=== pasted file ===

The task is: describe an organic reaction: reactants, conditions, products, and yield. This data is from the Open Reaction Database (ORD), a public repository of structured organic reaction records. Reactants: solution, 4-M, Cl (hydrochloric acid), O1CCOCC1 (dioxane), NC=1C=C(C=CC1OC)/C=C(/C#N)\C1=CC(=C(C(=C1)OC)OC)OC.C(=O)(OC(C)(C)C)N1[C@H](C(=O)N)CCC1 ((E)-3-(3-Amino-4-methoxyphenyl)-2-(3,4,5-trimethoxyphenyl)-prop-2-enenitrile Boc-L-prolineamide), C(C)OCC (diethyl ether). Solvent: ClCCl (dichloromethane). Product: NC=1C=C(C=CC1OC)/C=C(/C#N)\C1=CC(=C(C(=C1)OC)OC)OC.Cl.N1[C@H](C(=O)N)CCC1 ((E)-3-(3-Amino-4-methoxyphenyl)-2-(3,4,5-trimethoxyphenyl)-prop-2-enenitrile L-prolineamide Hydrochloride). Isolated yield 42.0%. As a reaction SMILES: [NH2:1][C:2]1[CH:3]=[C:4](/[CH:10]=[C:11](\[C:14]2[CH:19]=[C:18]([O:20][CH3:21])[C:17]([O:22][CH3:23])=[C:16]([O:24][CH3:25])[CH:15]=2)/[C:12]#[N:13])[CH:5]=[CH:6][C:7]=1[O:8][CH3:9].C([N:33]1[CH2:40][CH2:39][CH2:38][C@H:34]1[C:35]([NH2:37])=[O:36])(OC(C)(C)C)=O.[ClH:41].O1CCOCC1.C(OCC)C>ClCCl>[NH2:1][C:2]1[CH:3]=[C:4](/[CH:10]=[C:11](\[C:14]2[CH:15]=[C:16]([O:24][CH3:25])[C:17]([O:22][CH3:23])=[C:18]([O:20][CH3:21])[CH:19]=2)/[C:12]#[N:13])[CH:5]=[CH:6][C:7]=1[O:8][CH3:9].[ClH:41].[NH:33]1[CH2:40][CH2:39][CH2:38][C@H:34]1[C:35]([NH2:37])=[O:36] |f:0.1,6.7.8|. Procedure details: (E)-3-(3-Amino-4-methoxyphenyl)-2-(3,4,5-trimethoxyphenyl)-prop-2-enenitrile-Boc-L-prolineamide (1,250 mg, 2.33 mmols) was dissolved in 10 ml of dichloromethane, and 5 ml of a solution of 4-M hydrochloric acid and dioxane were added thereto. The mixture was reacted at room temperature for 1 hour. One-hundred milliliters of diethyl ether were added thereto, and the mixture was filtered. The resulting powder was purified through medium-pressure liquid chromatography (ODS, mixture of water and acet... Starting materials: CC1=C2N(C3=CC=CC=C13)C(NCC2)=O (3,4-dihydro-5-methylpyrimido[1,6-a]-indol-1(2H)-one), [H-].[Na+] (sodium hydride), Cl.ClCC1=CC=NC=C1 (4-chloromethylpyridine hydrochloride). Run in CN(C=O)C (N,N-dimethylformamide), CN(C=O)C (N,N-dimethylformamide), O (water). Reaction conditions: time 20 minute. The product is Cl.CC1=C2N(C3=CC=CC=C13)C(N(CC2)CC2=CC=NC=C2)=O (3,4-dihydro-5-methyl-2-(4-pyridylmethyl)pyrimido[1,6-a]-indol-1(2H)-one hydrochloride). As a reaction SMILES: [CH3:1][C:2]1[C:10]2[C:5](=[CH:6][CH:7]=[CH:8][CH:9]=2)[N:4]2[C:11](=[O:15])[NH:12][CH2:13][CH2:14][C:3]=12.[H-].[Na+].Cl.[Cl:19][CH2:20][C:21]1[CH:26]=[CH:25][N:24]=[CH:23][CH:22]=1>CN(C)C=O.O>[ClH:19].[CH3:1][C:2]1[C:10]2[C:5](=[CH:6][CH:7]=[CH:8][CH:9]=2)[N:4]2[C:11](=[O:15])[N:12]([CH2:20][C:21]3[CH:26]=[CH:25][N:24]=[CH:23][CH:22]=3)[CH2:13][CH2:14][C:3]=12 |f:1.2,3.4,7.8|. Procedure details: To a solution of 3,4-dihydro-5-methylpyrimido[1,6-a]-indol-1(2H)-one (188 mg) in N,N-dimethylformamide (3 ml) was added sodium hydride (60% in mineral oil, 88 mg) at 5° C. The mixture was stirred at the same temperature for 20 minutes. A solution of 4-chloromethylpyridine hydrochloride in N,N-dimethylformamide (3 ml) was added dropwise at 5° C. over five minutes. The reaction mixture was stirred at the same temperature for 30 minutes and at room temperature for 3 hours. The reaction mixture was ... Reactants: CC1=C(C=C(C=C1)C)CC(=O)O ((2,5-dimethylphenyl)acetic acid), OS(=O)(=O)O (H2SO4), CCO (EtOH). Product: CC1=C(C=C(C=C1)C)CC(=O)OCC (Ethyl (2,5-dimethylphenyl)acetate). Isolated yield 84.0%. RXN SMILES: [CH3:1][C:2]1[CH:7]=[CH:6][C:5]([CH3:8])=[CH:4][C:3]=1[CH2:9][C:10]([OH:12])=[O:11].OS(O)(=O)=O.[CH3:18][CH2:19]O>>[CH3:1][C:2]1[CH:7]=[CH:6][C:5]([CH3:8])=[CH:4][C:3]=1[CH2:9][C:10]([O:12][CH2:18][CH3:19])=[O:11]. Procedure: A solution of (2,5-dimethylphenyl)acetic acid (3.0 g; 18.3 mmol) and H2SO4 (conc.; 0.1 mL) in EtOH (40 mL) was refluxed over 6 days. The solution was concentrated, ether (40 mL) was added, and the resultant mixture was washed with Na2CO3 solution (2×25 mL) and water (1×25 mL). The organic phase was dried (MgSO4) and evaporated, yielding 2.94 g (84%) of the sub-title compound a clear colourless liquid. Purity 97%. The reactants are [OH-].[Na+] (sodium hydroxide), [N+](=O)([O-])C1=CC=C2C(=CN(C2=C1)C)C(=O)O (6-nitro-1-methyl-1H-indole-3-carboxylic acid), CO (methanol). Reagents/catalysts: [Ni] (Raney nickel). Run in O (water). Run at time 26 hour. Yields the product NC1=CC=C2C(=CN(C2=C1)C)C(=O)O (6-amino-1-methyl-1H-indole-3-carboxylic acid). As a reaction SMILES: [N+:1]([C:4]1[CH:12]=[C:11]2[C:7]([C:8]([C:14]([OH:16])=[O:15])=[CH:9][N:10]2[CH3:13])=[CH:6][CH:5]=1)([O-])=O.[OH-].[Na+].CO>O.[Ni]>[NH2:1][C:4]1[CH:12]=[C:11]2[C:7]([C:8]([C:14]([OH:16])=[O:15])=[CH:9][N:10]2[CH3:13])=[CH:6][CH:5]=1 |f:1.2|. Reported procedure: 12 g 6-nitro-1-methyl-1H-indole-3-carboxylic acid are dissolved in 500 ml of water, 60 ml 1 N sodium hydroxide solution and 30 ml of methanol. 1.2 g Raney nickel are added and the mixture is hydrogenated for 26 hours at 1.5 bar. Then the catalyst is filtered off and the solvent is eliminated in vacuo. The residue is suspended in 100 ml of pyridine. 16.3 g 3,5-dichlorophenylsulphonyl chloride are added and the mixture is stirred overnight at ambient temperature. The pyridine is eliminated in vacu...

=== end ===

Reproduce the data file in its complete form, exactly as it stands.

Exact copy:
The task is: describe an organic reaction: reactants, conditions, products, and yield. This data is from the Open Reaction Database (ORD), a public repository of structured organic reaction records. Reactants: solution, 4-M, Cl (hydrochloric acid), O1CCOCC1 (dioxane), NC=1C=C(C=CC1OC)/C=C(/C#N)\C1=CC(=C(C(=C1)OC)OC)OC.C(=O)(OC(C)(C)C)N1[C@H](C(=O)N)CCC1 ((E)-3-(3-Amino-4-methoxyphenyl)-2-(3,4,5-trimethoxyphenyl)-prop-2-enenitrile Boc-L-prolineamide), C(C)OCC (diethyl ether). Solvent: ClCCl (dichloromethane). Product: NC=1C=C(C=CC1OC)/C=C(/C#N)\C1=CC(=C(C(=C1)OC)OC)OC.Cl.N1[C@H](C(=O)N)CCC1 ((E)-3-(3-Amino-4-methoxyphenyl)-2-(3,4,5-trimethoxyphenyl)-prop-2-enenitrile L-prolineamide Hydrochloride). Isolated yield 42.0%. As a reaction SMILES: [NH2:1][C:2]1[CH:3]=[C:4](/[CH:10]=[C:11](\[C:14]2[CH:19]=[C:18]([O:20][CH3:21])[C:17]([O:22][CH3:23])=[C:16]([O:24][CH3:25])[CH:15]=2)/[C:12]#[N:13])[CH:5]=[CH:6][C:7]=1[O:8][CH3:9].C([N:33]1[CH2:40][CH2:39][CH2:38][C@H:34]1[C:35]([NH2:37])=[O:36])(OC(C)(C)C)=O.[ClH:41].O1CCOCC1.C(OCC)C>ClCCl>[NH2:1][C:2]1[CH:3]=[C:4](/[CH:10]=[C:11](\[C:14]2[CH:15]=[C:16]([O:24][CH3:25])[C:17]([O:22][CH3:23])=[C:18]([O:20][CH3:21])[CH:19]=2)/[C:12]#[N:13])[CH:5]=[CH:6][C:7]=1[O:8][CH3:9].[ClH:41].[NH:33]1[CH2:40][CH2:39][CH2:38][C@H:34]1[C:35]([NH2:37])=[O:36] |f:0.1,6.7.8|. Procedure details: (E)-3-(3-Amino-4-methoxyphenyl)-2-(3,4,5-trimethoxyphenyl)-prop-2-enenitrile-Boc-L-prolineamide (1,250 mg, 2.33 mmols) was dissolved in 10 ml of dichloromethane, and 5 ml of a solution of 4-M hydrochloric acid and dioxane were added thereto. The mixture was reacted at room temperature for 1 hour. One-hundred milliliters of diethyl ether were added thereto, and the mixture was filtered. The resulting powder was purified through medium-pressure liquid chromatography (ODS, mixture of water and acet... Starting materials: CC1=C2N(C3=CC=CC=C13)C(NCC2)=O (3,4-dihydro-5-methylpyrimido[1,6-a]-indol-1(2H)-one), [H-].[Na+] (sodium hydride), Cl.ClCC1=CC=NC=C1 (4-chloromethylpyridine hydrochloride). Run in CN(C=O)C (N,N-dimethylformamide), CN(C=O)C (N,N-dimethylformamide), O (water). Reaction conditions: time 20 minute. The product is Cl.CC1=C2N(C3=CC=CC=C13)C(N(CC2)CC2=CC=NC=C2)=O (3,4-dihydro-5-methyl-2-(4-pyridylmethyl)pyrimido[1,6-a]-indol-1(2H)-one hydrochloride). As a reaction SMILES: [CH3:1][C:2]1[C:10]2[C:5](=[CH:6][CH:7]=[CH:8][CH:9]=2)[N:4]2[C:11](=[O:15])[NH:12][CH2:13][CH2:14][C:3]=12.[H-].[Na+].Cl.[Cl:19][CH2:20][C:21]1[CH:26]=[CH:25][N:24]=[CH:23][CH:22]=1>CN(C)C=O.O>[ClH:19].[CH3:1][C:2]1[C:10]2[C:5](=[CH:6][CH:7]=[CH:8][CH:9]=2)[N:4]2[C:11](=[O:15])[N:12]([CH2:20][C:21]3[CH:26]=[CH:25][N:24]=[CH:23][CH:22]=3)[CH2:13][CH2:14][C:3]=12 |f:1.2,3.4,7.8|. Procedure details: To a solution of 3,4-dihydro-5-methylpyrimido[1,6-a]-indol-1(2H)-one (188 mg) in N,N-dimethylformamide (3 ml) was added sodium hydride (60% in mineral oil, 88 mg) at 5° C. The mixture was stirred at the same temperature for 20 minutes. A solution of 4-chloromethylpyridine hydrochloride in N,N-dimethylformamide (3 ml) was added dropwise at 5° C. over five minutes. The reaction mixture was stirred at the same temperature for 30 minutes and at room temperature for 3 hours. The reaction mixture was ... Reactants: CC1=C(C=C(C=C1)C)CC(=O)O ((2,5-dimethylphenyl)acetic acid), OS(=O)(=O)O (H2SO4), CCO (EtOH). Product: CC1=C(C=C(C=C1)C)CC(=O)OCC (Ethyl (2,5-dimethylphenyl)acetate). Isolated yield 84.0%. RXN SMILES: [CH3:1][C:2]1[CH:7]=[CH:6][C:5]([CH3:8])=[CH:4][C:3]=1[CH2:9][C:10]([OH:12])=[O:11].OS(O)(=O)=O.[CH3:18][CH2:19]O>>[CH3:1][C:2]1[CH:7]=[CH:6][C:5]([CH3:8])=[CH:4][C:3]=1[CH2:9][C:10]([O:12][CH2:18][CH3:19])=[O:11]. Procedure: A solution of (2,5-dimethylphenyl)acetic acid (3.0 g; 18.3 mmol) and H2SO4 (conc.; 0.1 mL) in EtOH (40 mL) was refluxed over 6 days. The solution was concentrated, ether (40 mL) was added, and the resultant mixture was washed with Na2CO3 solution (2×25 mL) and water (1×25 mL). The organic phase was dried (MgSO4) and evaporated, yielding 2.94 g (84%) of the sub-title compound a clear colourless liquid. Purity 97%. The reactants are [OH-].[Na+] (sodium hydroxide), [N+](=O)([O-])C1=CC=C2C(=CN(C2=C1)C)C(=O)O (6-nitro-1-methyl-1H-indole-3-carboxylic acid), CO (methanol). Reagents/catalysts: [Ni] (Raney nickel). Run in O (water). Run at time 26 hour. Yields the product NC1=CC=C2C(=CN(C2=C1)C)C(=O)O (6-amino-1-methyl-1H-indole-3-carboxylic acid). As a reaction SMILES: [N+:1]([C:4]1[CH:12]=[C:11]2[C:7]([C:8]([C:14]([OH:16])=[O:15])=[CH:9][N:10]2[CH3:13])=[CH:6][CH:5]=1)([O-])=O.[OH-].[Na+].CO>O.[Ni]>[NH2:1][C:4]1[CH:12]=[C:11]2[C:7]([C:8]([C:14]([OH:16])=[O:15])=[CH:9][N:10]2[CH3:13])=[CH:6][CH:5]=1 |f:1.2|. Reported procedure: 12 g 6-nitro-1-methyl-1H-indole-3-carboxylic acid are dissolved in 500 ml of water, 60 ml 1 N sodium hydroxide solution and 30 ml of methanol. 1.2 g Raney nickel are added and the mixture is hydrogenated for 26 hours at 1.5 bar. Then the catalyst is filtered off and the solvent is eliminated in vacuo. The residue is suspended in 100 ml of pyridine. 16.3 g 3,5-dichlorophenylsulphonyl chloride are added and the mixture is stirred overnight at ambient temperature. The pyridine is eliminated in vacu...